Premier League chief executive Richard Masters says it is "absolutely critical" that fans are allowed back inside stadia as soon as possible.
He says failure to do so will cost clubs £700m during the 2020-21 season, which starts on Saturday.
Football has been played behind closed doors since its return in June following the coronavirus lockdown.
As it stands, no fans will be admitted to top-flight matches before October at the earliest.
But Masters told BBC Sport that matches behind closed doors "can't go on forever", as clubs have already lost more than half a billion pounds from the disruption to the final quarter of last season.
"We have to get back to fans inside stadia as quickly as possible - that's the big thing that's missing, economic or otherwise - we need fans back inside stadiums for all sorts of reasons and it's the number one priority," he said.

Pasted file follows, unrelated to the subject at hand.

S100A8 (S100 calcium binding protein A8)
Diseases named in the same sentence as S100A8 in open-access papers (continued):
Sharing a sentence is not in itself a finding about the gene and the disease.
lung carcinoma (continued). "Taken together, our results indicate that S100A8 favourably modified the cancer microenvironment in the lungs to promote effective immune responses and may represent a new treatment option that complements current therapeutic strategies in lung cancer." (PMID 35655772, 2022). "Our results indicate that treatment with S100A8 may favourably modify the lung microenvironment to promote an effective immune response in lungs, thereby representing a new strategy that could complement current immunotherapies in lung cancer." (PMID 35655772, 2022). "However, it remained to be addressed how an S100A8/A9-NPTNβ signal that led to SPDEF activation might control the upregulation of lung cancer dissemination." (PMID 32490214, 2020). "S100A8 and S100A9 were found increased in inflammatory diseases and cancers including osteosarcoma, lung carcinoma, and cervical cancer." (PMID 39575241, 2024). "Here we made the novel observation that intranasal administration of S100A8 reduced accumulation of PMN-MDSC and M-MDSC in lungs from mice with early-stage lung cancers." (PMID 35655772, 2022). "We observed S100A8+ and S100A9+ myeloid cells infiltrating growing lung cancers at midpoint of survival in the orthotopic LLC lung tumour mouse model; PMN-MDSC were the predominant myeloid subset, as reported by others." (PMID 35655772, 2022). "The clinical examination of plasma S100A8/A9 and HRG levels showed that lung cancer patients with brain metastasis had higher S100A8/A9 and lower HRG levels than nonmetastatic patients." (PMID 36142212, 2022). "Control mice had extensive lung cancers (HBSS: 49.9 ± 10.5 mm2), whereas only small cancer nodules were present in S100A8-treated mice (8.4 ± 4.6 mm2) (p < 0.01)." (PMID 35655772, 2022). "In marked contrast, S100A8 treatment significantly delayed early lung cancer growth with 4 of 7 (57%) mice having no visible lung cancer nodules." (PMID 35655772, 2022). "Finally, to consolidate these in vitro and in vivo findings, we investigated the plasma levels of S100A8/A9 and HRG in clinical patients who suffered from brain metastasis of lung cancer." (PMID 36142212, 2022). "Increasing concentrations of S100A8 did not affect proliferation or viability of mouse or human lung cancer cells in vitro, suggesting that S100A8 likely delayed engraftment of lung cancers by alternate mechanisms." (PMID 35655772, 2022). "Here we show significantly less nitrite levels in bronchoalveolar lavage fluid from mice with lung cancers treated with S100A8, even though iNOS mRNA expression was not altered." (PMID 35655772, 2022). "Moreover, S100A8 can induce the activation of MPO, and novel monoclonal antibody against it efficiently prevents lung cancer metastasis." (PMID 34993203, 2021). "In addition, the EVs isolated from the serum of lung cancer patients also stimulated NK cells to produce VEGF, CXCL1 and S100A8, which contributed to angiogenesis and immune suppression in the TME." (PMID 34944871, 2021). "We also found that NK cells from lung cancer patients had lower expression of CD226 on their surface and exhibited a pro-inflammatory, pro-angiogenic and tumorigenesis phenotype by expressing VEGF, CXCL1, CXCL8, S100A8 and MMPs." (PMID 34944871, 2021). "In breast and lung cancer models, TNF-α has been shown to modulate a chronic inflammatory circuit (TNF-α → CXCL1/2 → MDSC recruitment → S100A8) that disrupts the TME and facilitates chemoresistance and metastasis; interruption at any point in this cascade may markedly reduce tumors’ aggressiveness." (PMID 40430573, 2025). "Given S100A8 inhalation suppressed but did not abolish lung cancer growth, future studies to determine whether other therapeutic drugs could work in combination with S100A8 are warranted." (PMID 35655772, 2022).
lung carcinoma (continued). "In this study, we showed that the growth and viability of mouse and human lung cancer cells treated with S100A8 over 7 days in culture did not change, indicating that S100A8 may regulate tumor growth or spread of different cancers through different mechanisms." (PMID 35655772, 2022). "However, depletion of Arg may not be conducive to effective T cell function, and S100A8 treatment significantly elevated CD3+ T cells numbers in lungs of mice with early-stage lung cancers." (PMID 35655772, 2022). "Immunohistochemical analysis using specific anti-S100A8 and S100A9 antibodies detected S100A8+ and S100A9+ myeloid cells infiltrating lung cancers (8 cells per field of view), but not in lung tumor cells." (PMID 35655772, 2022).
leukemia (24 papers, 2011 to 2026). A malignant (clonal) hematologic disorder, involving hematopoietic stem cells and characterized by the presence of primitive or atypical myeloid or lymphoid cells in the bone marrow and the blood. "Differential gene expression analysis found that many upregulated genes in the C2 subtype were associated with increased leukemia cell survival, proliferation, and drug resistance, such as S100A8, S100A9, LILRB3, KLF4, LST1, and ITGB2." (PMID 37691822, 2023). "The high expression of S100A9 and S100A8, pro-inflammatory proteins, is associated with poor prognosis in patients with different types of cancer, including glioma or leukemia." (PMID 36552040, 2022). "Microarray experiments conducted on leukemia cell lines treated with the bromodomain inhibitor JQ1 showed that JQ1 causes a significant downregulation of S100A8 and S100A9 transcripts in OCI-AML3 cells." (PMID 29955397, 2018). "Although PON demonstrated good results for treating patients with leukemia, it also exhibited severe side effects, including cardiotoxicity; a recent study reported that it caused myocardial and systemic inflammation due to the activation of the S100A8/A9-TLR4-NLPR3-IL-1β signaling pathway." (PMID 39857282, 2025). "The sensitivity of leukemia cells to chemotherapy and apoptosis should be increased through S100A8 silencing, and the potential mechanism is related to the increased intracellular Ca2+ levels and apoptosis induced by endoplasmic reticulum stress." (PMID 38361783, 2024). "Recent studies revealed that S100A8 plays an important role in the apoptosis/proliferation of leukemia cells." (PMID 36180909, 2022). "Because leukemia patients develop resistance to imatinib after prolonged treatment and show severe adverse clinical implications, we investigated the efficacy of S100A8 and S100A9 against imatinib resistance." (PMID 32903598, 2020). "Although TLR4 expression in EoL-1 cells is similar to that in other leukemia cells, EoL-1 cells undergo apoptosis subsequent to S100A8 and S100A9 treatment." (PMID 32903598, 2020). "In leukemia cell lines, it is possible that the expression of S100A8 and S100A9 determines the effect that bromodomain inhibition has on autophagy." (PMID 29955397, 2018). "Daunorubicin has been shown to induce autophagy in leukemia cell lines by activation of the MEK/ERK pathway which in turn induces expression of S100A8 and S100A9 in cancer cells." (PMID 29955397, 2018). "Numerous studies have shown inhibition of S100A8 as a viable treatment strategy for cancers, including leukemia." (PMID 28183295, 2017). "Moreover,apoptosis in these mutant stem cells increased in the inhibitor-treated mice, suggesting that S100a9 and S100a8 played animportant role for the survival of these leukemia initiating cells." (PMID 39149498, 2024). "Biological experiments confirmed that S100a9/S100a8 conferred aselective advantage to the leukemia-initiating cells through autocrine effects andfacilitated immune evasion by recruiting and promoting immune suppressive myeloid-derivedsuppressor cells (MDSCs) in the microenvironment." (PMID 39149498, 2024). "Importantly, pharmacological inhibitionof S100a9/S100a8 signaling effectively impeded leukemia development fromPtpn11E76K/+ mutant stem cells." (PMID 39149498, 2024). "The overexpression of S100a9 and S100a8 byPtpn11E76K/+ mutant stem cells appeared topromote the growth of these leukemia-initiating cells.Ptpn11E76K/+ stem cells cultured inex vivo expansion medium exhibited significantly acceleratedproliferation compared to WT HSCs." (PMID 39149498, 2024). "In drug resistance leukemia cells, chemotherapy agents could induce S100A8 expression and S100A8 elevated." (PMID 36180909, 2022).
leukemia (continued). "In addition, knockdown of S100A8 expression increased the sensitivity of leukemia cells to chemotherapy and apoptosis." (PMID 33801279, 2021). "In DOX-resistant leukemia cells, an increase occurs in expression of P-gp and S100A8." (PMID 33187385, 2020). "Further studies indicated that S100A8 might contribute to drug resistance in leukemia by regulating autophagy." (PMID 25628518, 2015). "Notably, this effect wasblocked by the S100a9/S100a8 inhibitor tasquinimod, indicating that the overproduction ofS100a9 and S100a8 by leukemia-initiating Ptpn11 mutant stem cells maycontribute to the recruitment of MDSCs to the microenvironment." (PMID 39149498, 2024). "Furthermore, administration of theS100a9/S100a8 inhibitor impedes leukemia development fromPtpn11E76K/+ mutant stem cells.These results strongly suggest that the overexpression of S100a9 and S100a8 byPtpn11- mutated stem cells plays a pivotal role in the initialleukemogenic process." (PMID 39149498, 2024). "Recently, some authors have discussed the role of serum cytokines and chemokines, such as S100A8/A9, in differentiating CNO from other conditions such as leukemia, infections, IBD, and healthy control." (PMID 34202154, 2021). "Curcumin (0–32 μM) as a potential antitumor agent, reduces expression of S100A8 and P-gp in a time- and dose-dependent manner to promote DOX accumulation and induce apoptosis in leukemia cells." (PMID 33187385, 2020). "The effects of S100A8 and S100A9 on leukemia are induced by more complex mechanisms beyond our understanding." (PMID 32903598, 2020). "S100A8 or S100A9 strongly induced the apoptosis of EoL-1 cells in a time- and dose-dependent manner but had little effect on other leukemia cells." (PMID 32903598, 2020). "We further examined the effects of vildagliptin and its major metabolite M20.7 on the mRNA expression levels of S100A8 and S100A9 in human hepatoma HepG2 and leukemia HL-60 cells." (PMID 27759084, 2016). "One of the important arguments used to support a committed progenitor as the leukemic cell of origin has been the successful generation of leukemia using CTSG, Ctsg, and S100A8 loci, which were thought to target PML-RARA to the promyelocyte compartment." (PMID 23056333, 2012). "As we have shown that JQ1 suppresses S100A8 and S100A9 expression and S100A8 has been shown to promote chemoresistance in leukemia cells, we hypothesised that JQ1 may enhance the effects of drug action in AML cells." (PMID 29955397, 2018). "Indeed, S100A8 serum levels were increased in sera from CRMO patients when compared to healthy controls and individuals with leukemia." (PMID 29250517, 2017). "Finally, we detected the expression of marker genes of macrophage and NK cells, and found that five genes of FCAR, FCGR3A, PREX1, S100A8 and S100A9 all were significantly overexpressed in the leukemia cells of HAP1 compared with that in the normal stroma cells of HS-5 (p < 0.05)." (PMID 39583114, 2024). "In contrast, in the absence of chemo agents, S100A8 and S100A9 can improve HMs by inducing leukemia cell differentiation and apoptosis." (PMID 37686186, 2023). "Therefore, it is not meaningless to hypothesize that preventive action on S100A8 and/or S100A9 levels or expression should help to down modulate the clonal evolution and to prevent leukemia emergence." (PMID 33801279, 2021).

Masters also revealed he was still hopeful some fans could return to grounds next month, despite the rising number of cases of coronavirus in the UK and the new restrictions on gatherings of more than six people, which comes into effect on Monday.
He admitted clubs "would have to adapt" because "there will be bumps in the road".
"It doesn't lower our ambitions - it just means that we'll have to adapt - it's one thing we've shown over recent months, we're able to adapt to the situation," Masters said.
"We wait to see what impact it has on the government's testing programme, and permissions it's going to give, and also on that crucial 1 October date. We wait to see what the government decides and we'll remain in dialogue with them throughout.
"We always knew September was going to be a difficult month at the start of the return to normality the government was talking about, and so we should anticipate bumps in the road."